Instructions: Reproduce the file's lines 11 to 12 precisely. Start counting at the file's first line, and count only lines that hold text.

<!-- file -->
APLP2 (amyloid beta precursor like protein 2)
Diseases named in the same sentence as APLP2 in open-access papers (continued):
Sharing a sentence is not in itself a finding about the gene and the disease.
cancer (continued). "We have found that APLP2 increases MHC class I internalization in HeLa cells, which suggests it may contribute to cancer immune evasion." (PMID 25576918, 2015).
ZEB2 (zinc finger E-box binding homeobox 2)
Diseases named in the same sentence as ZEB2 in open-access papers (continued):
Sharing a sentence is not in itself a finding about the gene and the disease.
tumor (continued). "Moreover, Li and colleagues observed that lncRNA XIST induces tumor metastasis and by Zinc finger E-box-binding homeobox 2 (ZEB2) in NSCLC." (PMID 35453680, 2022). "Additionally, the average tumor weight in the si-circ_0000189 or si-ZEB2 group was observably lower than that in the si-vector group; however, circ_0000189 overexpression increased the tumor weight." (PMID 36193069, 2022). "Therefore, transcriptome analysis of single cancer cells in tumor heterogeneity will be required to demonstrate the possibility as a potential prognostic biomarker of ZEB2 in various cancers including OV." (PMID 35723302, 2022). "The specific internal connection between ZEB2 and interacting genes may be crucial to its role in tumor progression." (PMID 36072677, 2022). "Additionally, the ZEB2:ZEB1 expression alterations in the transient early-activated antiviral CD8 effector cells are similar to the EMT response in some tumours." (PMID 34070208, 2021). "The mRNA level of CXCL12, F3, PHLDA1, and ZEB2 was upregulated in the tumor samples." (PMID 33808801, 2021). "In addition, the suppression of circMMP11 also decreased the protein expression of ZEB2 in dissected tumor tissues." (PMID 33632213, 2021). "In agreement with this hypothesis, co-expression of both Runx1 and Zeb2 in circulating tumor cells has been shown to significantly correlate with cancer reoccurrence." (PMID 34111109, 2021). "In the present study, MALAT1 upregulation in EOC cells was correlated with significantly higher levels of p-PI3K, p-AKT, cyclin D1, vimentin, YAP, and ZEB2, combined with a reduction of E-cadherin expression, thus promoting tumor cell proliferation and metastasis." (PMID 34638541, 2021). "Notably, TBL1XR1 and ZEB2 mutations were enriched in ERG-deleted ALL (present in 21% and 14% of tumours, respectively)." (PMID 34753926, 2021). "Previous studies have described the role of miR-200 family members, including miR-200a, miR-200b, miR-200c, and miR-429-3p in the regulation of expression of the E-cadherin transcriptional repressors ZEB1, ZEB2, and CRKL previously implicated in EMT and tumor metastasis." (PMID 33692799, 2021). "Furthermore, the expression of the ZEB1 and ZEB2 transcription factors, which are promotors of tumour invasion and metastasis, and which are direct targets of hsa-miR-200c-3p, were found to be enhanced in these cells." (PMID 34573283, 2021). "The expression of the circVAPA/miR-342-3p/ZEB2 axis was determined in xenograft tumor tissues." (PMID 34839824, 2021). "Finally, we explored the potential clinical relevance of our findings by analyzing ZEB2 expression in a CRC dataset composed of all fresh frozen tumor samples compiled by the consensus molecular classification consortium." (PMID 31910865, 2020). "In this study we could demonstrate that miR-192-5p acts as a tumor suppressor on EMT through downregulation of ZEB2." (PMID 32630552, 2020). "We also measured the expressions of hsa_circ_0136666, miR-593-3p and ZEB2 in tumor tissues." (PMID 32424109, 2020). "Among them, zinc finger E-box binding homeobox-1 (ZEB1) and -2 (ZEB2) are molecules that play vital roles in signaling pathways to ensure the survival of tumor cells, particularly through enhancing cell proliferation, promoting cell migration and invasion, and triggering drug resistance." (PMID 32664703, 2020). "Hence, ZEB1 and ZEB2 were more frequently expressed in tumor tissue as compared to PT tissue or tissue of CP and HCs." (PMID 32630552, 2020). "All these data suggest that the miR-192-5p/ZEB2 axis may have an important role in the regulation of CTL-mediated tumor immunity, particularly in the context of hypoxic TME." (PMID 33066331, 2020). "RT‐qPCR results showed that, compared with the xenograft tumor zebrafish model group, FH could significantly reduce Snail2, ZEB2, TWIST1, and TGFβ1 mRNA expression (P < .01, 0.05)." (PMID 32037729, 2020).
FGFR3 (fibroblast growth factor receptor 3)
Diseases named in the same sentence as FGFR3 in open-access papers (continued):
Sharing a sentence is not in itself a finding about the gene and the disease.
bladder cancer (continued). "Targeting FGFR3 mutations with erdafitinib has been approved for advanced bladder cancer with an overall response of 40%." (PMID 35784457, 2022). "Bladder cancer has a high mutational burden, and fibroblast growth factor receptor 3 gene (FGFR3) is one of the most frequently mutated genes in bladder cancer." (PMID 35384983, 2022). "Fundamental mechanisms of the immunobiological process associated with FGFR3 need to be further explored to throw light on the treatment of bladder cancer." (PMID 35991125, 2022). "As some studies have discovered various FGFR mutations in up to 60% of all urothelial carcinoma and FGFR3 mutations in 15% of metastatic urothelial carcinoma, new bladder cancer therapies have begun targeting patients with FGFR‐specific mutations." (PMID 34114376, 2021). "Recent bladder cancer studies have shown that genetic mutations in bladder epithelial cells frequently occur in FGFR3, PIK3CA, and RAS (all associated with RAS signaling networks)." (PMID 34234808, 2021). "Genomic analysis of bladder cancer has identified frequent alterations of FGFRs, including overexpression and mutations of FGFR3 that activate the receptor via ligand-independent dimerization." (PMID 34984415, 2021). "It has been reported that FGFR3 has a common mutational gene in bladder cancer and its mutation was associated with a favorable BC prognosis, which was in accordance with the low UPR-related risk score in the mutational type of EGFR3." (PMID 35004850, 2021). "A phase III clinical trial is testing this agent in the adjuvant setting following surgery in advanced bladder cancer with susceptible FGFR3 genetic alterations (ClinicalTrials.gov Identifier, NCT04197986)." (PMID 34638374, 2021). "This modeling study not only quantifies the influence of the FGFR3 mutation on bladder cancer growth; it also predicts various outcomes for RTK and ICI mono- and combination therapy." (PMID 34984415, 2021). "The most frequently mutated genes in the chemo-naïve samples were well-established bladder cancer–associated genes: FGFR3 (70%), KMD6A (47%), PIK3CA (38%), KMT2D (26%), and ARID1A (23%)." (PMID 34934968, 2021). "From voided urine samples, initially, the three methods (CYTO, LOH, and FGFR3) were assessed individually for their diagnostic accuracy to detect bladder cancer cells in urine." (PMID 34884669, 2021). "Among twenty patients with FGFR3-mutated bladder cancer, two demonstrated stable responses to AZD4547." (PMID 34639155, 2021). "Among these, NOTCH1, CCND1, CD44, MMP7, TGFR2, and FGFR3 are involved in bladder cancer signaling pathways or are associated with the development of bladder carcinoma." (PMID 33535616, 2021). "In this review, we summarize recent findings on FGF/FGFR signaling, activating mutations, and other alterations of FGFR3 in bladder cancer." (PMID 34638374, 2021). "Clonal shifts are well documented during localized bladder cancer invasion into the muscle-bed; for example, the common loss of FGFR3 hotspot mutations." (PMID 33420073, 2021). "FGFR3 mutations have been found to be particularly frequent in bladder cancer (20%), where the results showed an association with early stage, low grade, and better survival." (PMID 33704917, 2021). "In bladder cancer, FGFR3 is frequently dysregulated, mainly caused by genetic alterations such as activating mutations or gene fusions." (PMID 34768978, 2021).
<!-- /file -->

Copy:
Sharing a sentence is not in itself a finding about the gene and the disease.
bladder cancer (continued). "Targeting FGFR3 mutations with erdafitinib has been approved for advanced bladder cancer with an overall response of 40%." (PMID 35784457, 2022). "Bladder cancer has a high mutational burden, and fibroblast growth factor receptor 3 gene (FGFR3) is one of the most frequently mutated genes in bladder cancer." (PMID 35384983, 2022). "Fundamental mechanisms of the immunobiological process associated with FGFR3 need to be further explored to throw light on the treatment of bladder cancer." (PMID 35991125, 2022). "As some studies have discovered various FGFR mutations in up to 60% of all urothelial carcinoma and FGFR3 mutations in 15% of metastatic urothelial carcinoma, new bladder cancer therapies have begun targeting patients with FGFR‐specific mutations." (PMID 34114376, 2021). "Recent bladder cancer studies have shown that genetic mutations in bladder epithelial cells frequently occur in FGFR3, PIK3CA, and RAS (all associated with RAS signaling networks)." (PMID 34234808, 2021). "Genomic analysis of bladder cancer has identified frequent alterations of FGFRs, including overexpression and mutations of FGFR3 that activate the receptor via ligand-independent dimerization." (PMID 34984415, 2021). "It has been reported that FGFR3 has a common mutational gene in bladder cancer and its mutation was associated with a favorable BC prognosis, which was in accordance with the low UPR-related risk score in the mutational type of EGFR3." (PMID 35004850, 2021). "A phase III clinical trial is testing this agent in the adjuvant setting following surgery in advanced bladder cancer with susceptible FGFR3 genetic alterations (ClinicalTrials.gov Identifier, NCT04197986)." (PMID 34638374, 2021). "This modeling study not only quantifies the influence of the FGFR3 mutation on bladder cancer growth; it also predicts various outcomes for RTK and ICI mono- and combination therapy." (PMID 34984415, 2021). "The most frequently mutated genes in the chemo-naïve samples were well-established bladder cancer–associated genes: FGFR3 (70%), KMD6A (47%), PIK3CA (38%), KMT2D (26%), and ARID1A (23%)." (PMID 34934968, 2021). "From voided urine samples, initially, the three methods (CYTO, LOH, and FGFR3) were assessed individually for their diagnostic accuracy to detect bladder cancer cells in urine." (PMID 34884669, 2021). "Among twenty patients with FGFR3-mutated bladder cancer, two demonstrated stable responses to AZD4547." (PMID 34639155, 2021). "Among these, NOTCH1, CCND1, CD44, MMP7, TGFR2, and FGFR3 are involved in bladder cancer signaling pathways or are associated with the development of bladder carcinoma." (PMID 33535616, 2021). "In this review, we summarize recent findings on FGF/FGFR signaling, activating mutations, and other alterations of FGFR3 in bladder cancer." (PMID 34638374, 2021). "Clonal shifts are well documented during localized bladder cancer invasion into the muscle-bed; for example, the common loss of FGFR3 hotspot mutations." (PMID 33420073, 2021). "FGFR3 mutations have been found to be particularly frequent in bladder cancer (20%), where the results showed an association with early stage, low grade, and better survival." (PMID 33704917, 2021). "In bladder cancer, FGFR3 is frequently dysregulated, mainly caused by genetic alterations such as activating mutations or gene fusions." (PMID 34768978, 2021).